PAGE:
Meet TBBCF Matching Gift Administrator
Some businesses increase workers’ fundraising goals
By KATHLEEN EDGECOMB
When Pam Watt was diagnosed with breast cancer in 2008, family and friends surrounded her with love and support and walked a marathon with the Terri Brodeur Breast Cancer Foundation to raise money for breast cancer research.
Watt, who was in the midst of chemotherapy treatment at the time, waited at the finish line for “Pam’s Pink Posse” to arrive. That’s where she met the founders of TBBCF and was immediately drawn to them.
“They were just so kind and compassionate. I wanted to get involved,” she said during a recent interview in her office in Uncasville where she is the chief clerk of the court for the Mohegan Tribal Court.
The next year, she joined her team and walked the full marathon. She became a volunteer, and in 2010 she became the foundation’s matching gift administrator. She was named to the board of directors in 2015.
I’m organized,” she shrugged, as she flipped through color coded files with clearly marked tabs indicating companies that donate. The folders, neatly arranged on her desk contain the names of volunteers who have applied for matching grants, and paperwork to back it all up. “And I think I can help.”
Each of the 200 or so people who participate in the annual full, half, or quarter marathon fundraiser must commit to raising $500, $250 or $200 to participate. New this year is a 5K walk around Camp Harkness, and participants must raise $150. The matching grants help walkers reach their goals.
Employees can contact their human resources department to see if they participate in a matching gift program. Usually, there is a form to fill out, either online or a hardcopy, that is sent to TBBCF for verification. Checks for eligible matches are sent directly to TBBCF.
The largest donors include Bank of America, CA Technologies, Charter Oak Federal Credit Union, Glaxo Kline, ING (Trust), Merck, Mobile Foundation Inc. Pfizer Foundation, Thompson Reuters and UnitedHealth Group.
Watt said she gets annual matching donations from the National Football League. There are more than 40 businesses that have matching grant programs, she said.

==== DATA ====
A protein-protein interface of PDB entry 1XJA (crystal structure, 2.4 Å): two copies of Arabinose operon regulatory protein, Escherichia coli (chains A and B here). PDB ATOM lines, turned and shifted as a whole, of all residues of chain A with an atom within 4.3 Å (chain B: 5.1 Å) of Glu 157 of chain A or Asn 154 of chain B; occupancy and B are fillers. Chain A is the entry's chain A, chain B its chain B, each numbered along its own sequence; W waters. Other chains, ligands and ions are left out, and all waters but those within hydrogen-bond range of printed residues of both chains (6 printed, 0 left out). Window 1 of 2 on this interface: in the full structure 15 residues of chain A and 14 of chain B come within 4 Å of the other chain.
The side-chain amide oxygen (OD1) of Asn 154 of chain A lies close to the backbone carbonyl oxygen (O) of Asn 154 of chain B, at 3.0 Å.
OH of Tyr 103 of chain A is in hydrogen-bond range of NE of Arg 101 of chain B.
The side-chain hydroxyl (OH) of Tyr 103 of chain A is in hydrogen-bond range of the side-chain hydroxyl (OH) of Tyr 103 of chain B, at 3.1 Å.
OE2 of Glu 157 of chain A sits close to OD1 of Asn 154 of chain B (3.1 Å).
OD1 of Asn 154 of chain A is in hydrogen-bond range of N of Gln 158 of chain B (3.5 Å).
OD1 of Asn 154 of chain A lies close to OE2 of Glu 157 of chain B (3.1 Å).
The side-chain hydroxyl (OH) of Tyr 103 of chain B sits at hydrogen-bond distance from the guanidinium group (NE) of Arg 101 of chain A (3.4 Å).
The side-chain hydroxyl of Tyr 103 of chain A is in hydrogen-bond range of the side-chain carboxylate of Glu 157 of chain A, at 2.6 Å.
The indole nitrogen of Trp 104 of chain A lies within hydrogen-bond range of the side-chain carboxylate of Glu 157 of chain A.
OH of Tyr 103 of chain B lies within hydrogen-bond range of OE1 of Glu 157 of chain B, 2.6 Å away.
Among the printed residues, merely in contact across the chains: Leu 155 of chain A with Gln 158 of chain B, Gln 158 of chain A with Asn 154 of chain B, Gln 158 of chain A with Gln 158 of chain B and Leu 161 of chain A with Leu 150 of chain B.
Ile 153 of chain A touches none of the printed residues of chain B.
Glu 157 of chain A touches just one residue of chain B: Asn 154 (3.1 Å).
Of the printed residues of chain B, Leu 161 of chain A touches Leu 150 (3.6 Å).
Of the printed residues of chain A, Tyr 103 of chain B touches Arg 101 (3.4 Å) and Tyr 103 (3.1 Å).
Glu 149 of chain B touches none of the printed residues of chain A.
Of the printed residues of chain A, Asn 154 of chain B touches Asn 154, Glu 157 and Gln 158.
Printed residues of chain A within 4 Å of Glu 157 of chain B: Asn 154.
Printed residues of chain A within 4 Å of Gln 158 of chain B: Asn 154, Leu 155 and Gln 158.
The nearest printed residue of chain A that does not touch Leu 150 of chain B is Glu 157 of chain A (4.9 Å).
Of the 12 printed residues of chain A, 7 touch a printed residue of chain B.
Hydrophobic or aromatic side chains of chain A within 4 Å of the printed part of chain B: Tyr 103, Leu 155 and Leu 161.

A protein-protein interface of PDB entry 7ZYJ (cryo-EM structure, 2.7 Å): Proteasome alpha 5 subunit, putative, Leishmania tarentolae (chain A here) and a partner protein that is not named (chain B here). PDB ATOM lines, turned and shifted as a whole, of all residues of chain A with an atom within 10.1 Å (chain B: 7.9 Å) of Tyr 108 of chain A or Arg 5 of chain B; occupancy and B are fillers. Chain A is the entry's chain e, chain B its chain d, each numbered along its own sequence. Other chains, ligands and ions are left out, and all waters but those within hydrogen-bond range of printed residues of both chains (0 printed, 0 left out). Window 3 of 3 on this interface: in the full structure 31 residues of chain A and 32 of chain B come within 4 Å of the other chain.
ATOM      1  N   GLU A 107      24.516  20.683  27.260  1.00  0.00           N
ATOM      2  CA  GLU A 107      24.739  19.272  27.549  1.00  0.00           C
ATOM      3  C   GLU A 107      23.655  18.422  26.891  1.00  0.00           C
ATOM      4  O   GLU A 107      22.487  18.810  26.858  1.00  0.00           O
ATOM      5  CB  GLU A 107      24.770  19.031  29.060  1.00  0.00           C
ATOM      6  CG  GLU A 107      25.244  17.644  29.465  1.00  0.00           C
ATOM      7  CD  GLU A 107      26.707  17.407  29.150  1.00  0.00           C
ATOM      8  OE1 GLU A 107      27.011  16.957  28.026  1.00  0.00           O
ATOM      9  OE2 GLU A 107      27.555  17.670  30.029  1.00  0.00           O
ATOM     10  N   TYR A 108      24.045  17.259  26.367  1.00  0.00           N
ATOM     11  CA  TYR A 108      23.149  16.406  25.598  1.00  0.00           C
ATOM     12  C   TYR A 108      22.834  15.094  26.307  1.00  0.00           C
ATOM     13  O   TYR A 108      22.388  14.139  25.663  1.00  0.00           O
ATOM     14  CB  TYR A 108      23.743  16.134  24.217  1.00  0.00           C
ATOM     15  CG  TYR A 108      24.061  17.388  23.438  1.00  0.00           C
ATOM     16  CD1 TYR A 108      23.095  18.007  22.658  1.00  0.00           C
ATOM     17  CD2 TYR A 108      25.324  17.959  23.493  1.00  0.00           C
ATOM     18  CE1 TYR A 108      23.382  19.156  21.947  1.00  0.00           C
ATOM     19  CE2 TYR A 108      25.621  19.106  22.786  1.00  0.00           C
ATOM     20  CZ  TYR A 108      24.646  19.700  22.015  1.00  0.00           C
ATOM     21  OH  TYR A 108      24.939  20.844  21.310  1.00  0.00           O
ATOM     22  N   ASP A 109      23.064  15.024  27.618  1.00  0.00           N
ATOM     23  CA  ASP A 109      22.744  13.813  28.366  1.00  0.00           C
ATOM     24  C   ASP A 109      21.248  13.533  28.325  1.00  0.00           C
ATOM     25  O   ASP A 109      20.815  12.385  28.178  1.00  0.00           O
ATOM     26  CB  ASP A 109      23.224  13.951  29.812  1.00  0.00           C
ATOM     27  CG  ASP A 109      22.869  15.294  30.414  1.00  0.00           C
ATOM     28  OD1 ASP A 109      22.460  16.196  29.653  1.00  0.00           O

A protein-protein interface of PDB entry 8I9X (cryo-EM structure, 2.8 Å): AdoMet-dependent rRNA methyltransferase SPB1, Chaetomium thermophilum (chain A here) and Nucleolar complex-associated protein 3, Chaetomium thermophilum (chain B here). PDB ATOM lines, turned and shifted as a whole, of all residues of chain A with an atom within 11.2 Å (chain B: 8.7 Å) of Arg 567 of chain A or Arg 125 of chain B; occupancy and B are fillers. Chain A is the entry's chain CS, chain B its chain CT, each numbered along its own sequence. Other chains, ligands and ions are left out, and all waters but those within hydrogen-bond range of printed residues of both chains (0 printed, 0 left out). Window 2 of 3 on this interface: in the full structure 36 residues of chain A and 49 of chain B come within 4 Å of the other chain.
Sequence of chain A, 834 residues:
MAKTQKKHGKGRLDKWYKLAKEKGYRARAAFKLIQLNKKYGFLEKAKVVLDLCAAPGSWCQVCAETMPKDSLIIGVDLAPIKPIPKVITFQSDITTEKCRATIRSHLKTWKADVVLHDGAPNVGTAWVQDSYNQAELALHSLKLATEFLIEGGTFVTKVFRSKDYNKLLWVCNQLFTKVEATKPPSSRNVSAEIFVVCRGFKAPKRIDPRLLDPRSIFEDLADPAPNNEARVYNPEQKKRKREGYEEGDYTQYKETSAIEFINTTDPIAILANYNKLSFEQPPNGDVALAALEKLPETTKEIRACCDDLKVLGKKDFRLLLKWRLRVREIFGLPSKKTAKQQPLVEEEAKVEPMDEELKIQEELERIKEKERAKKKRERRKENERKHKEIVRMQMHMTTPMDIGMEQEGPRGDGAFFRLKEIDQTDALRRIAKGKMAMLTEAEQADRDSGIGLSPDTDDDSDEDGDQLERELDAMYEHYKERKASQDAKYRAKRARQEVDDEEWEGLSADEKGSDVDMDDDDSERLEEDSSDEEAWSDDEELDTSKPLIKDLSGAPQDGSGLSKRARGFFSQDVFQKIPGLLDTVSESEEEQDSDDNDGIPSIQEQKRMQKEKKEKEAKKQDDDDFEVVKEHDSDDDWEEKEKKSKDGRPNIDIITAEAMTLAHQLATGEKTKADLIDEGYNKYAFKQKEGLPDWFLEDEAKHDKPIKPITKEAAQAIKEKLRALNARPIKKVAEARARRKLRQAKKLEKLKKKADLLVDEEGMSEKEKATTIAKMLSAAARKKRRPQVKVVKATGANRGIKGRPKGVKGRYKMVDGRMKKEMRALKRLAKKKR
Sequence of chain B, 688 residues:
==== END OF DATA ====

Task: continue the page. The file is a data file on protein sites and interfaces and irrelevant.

“Everyone should check with their employer to see if they match,” she said. “And then let the foundation know.’
Since Watt has taken over and re-organized the matching grant arm of TBBCF, the amount of funds matched by employers has steadily increased. She collected $18,936 in 2013, and last year, she brought in $32,146. She keeps track of employers who participate in matching grant programs, and keeps careful notes on how much individuals have raised and if there is a matching donation. She tracks down all the matches she can find.
Despite the time and effort she puts into finding matching donor dollars for walkers, she and her team separately raise thousands of dollars. Every year they fall into the top five fundraisers for the foundation.
In 2009, a year after several surgeries and procedures and four months of chemotherapy, Watt walked the marathon and raised $5,000. In 2018, Pam and her posse raised about $25,000, and she contributed about $18,000 to that total. The group holds fundraisers at bars and restaurants like Arooga’s in Uncasville and Shelton, and Birdseye in New London, where she hosts an annual steak night. In 2017, the group raised $18,400, and in 2016, they raised $15,600.
“It’s not hard to raise money,” she said. She puts requests out on social media and is attentive to keeping her donors informed about her fundraising activities and reminding them that 100 percent of their donations go directly to cancer research. She sends out individual thank you notes to all her supporters.
“I tell all my people a little about what’s going on, like one year we walked in the rain,” she said. “I think that’s helpful. A lot of supporters continue to give each year.”
The Brodeur Foundation has raised about $4.4 million and awarded 44 research grants to young doctors and scientists who are trying to find a cure for breast cancer and better treatment options for those already diagnosed with the disease.
The signature fundraiser is the annual Walk Across Southeastern Connecticut, which will be held Oct. 5, 2019. To register to walk click here.